By Dan Walton

Pioneer Staff


Canadas longest running light aviation meet can tally another year onto its rich history, as the 37th annual Lakeside Event will be offering aerial excitement for everyone with a view of the valley sky.

On Saturday, August 10th (August 11th in the event of heavy rain), onlookers are encouraged to head to the beach at James Chabot Provincial Park for an entertaining afternoon during the adrenaline-fuelled competition.

Between 9:30 a.m. and 5 p.m., paragliders and hang gliders will be launching themselves from atop Mount Swansea, aiming for a two-foot wide inflatable tube that will be floating in the water near the James Chabot beach. Between the pilots launches and landings, theyll have a chance to show off their skills mid-air.

When pilots come over the lake with additional height, theres an opportunity for them to show off some of their acrobatic moves, big winnowers or beach styles or loops, said co-organizer Frank Kernick. If we have enough elevation over the water, its a safe time to show how manoeuvrable these types of aircraft really are.

The pilots will be competing for a slice of a $1,000 prize pool, with the top hang glider and paraglider each winning $250, followed by $150 and $100 prizes for the second and third place finishers of both categories.

The most graceful landing and the best form will determine the winner if more than one pilot lands inside the inflatable tube.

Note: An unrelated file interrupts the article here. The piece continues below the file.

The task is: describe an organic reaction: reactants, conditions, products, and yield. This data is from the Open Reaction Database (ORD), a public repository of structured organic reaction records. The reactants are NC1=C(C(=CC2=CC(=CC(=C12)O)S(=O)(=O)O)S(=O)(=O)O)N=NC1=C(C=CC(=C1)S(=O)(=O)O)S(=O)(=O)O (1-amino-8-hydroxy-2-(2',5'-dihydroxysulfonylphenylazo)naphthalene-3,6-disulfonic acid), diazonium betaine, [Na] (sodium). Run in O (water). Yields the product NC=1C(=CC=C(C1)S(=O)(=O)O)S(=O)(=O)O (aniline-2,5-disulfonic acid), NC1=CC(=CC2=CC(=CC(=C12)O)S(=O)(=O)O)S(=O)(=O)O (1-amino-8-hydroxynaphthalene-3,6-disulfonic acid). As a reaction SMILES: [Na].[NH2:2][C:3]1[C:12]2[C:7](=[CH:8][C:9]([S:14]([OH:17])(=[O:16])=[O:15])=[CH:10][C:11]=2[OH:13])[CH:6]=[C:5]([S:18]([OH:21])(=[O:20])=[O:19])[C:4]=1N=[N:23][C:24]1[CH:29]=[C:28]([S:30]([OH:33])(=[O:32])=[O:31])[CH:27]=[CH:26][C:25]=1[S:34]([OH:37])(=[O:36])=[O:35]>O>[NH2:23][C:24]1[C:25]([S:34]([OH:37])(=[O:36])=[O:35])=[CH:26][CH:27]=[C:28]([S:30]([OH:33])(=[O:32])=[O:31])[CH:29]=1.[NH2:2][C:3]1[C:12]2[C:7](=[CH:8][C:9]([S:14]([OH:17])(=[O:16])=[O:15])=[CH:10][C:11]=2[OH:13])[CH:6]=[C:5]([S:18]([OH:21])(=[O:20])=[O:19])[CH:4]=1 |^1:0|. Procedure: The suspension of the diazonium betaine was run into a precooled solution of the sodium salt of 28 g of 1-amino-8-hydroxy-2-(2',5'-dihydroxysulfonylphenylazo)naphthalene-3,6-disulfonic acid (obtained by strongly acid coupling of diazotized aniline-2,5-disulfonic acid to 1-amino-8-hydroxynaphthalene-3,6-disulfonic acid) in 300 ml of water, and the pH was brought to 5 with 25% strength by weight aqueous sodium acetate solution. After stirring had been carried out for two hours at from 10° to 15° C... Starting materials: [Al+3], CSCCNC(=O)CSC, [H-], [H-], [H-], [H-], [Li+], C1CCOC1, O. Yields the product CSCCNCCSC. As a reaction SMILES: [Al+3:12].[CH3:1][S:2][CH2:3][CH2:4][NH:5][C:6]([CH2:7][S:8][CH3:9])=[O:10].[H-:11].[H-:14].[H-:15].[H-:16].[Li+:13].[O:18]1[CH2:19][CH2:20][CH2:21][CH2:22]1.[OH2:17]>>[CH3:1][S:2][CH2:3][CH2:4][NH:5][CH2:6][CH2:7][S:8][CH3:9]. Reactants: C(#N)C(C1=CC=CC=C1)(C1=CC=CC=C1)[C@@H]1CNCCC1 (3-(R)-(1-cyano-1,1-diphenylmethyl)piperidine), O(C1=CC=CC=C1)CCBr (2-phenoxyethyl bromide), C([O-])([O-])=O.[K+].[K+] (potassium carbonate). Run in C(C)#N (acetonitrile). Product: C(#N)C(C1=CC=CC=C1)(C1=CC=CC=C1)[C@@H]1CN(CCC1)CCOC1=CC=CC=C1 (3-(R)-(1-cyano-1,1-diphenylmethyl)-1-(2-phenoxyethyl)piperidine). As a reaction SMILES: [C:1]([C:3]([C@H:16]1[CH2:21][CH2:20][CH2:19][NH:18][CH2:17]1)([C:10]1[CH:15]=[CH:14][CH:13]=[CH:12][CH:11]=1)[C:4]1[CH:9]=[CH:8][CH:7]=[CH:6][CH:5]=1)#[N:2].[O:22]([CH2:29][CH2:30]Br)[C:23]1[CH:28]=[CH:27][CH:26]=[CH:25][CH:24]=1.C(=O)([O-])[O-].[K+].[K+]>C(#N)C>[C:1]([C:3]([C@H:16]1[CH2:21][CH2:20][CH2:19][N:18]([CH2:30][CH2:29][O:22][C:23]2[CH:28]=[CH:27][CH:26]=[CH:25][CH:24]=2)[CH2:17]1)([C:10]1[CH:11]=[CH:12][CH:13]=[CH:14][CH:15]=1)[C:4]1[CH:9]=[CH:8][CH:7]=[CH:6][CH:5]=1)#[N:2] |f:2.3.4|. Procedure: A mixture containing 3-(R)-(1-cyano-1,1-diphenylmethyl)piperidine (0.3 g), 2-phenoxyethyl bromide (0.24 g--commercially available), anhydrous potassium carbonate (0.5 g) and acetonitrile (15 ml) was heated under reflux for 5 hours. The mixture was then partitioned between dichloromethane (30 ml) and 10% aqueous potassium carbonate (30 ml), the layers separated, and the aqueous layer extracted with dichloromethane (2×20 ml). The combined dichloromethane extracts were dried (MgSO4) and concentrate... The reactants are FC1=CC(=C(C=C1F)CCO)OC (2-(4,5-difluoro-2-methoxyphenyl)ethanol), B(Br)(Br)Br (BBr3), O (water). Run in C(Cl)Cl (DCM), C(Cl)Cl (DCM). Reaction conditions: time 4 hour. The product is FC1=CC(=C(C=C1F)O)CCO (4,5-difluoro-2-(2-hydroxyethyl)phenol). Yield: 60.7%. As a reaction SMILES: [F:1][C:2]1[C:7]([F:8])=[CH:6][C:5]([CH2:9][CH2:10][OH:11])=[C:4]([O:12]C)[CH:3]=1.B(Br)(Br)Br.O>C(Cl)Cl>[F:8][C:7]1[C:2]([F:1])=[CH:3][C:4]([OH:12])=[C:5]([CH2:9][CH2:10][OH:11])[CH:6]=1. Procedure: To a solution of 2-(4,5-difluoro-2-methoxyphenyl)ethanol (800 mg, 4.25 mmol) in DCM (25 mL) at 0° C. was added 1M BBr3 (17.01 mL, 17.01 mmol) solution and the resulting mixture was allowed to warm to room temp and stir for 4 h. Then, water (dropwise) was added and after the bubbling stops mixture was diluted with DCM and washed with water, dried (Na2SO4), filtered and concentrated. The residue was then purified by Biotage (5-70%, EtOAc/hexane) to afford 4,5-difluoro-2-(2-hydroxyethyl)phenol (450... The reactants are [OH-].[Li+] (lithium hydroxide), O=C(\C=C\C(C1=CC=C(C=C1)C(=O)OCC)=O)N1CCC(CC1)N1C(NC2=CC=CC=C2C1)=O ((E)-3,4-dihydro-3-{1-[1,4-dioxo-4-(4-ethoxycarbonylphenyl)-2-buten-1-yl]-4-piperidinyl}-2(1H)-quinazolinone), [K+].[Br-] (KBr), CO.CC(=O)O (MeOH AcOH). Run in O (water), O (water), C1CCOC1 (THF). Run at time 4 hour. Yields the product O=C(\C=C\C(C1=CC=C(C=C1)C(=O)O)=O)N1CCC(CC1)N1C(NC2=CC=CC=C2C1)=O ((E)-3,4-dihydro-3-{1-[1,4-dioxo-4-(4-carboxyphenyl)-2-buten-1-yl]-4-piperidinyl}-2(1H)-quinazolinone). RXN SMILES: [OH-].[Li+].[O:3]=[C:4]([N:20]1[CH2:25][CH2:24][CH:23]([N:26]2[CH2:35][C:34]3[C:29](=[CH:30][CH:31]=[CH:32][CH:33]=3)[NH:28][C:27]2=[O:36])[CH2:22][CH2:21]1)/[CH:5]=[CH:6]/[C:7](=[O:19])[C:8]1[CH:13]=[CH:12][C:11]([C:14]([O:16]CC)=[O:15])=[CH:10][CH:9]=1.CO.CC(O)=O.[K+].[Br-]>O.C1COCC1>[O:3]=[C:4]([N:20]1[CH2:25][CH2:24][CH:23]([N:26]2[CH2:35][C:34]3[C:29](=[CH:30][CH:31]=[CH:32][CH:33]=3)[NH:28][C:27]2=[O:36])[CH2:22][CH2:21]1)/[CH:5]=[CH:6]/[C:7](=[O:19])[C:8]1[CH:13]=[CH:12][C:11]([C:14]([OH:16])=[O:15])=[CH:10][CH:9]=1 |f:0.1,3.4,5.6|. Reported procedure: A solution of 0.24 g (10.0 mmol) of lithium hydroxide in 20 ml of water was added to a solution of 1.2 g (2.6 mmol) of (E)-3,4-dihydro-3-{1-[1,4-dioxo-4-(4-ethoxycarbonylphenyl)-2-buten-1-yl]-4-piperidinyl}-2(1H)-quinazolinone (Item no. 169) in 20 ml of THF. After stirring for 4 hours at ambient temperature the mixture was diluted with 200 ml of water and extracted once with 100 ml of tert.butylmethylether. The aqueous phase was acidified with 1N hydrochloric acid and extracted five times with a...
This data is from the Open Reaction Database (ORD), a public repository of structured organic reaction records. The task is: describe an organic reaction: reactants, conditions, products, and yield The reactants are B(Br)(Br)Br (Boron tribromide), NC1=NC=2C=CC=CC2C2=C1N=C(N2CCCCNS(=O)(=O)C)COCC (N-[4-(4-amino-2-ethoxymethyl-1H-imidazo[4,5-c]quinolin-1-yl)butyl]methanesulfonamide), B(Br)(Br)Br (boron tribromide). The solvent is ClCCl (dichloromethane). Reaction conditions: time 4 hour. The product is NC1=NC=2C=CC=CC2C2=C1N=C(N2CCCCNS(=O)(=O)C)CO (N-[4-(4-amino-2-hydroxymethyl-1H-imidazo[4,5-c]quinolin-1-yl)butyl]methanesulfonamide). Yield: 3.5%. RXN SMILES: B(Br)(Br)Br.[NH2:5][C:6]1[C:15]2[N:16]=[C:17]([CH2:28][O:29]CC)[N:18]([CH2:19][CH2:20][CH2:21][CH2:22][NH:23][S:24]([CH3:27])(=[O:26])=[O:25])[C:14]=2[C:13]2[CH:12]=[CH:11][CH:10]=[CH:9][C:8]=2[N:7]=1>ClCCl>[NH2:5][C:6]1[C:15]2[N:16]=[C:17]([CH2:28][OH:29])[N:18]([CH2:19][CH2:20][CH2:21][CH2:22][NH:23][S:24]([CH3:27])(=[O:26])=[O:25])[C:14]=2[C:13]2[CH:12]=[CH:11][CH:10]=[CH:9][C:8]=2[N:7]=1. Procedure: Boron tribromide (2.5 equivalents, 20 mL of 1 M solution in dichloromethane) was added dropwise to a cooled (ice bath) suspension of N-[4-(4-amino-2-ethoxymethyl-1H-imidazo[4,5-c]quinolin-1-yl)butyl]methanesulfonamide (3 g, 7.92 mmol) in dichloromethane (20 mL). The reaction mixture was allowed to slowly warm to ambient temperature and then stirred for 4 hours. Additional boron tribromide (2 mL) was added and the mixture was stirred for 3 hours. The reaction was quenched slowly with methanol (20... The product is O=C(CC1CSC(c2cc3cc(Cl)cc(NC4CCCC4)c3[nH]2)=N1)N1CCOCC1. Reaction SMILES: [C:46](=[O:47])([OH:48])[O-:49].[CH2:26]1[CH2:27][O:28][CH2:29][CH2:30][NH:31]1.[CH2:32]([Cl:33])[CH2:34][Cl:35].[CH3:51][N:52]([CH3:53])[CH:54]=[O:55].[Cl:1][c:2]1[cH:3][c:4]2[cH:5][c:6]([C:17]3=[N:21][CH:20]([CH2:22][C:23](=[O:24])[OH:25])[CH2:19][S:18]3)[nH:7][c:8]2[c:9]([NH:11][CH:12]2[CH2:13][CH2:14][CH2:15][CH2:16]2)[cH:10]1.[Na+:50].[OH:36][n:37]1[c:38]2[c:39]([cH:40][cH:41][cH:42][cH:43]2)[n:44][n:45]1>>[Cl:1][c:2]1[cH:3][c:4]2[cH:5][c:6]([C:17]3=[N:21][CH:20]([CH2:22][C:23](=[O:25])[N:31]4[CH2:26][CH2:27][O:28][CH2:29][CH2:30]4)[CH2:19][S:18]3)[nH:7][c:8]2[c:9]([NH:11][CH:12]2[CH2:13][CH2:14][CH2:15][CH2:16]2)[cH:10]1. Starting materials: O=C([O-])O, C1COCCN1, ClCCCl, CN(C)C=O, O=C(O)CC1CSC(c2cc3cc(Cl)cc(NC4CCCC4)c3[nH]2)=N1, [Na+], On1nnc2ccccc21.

This is an opportunity for us to launch off Mount Swansea and land in the lake at a targeted landing contest, where the public really get to see how much fun our sport is.

Mr. Kernick said competitors come from across North America. Most are from B.C., Alberta and the northwestern states, but some travel a little farther.

We normally see European pilots at the event if theyre travelling around Canada, he said.

The Lakeside Event is expecting to draw between 60 to 70 pilots. Mr. Kernick predicts that number to be comprised of approximately 20 hang gliders and 40 to 50 paragliders.

Both hang gliding and paragliding require pilots to take a leap off of a high altitude, but differences between the two aircrafts are easy to spot.

Hang gliders include traditional delta wings, a triangular shaped rigid wing in a metal frame which is flown in a prone position, he explained.

Hang gliding rose to prominence in the 1960s, two decades before paragliding became popular.

In the late 1980s, people started launching off ski hills with small square parachutes, and eventually realized they could gain lift that way, Mr. Kernick said.

Hang gliding offers pilots greater speeds in the air, but paragliding equipment is very light and mobile.

On the top of Swansea or down at James Chabot beach, its totally open and free for the public, he said. Well have events happening all day, including beach games, a DJ spinning music, and a silent auction in support of the event.

And every year during the show, around 100 boaters anchor themselves into position for a good view, he said.

After the winners have been declared and the day draws to an end, pilots and their loved ones will celebrate the day at the Invermere Lions Hall with some fun maritime and rock music performed by Revelstoke band Maritime Kitchen Party. The event will be held privately until 9 p.m., at which point the doors open to the public.

The family-friendly fly-in can be enjoyed from anywhere in the valley, but Mr. Kernick has advice for the avid spectator.

If you have the time to get up early in the morning to watch takeoffs from the top of Swansea, and then get down to the beach for the afternoon landing, thats always a great way to do it.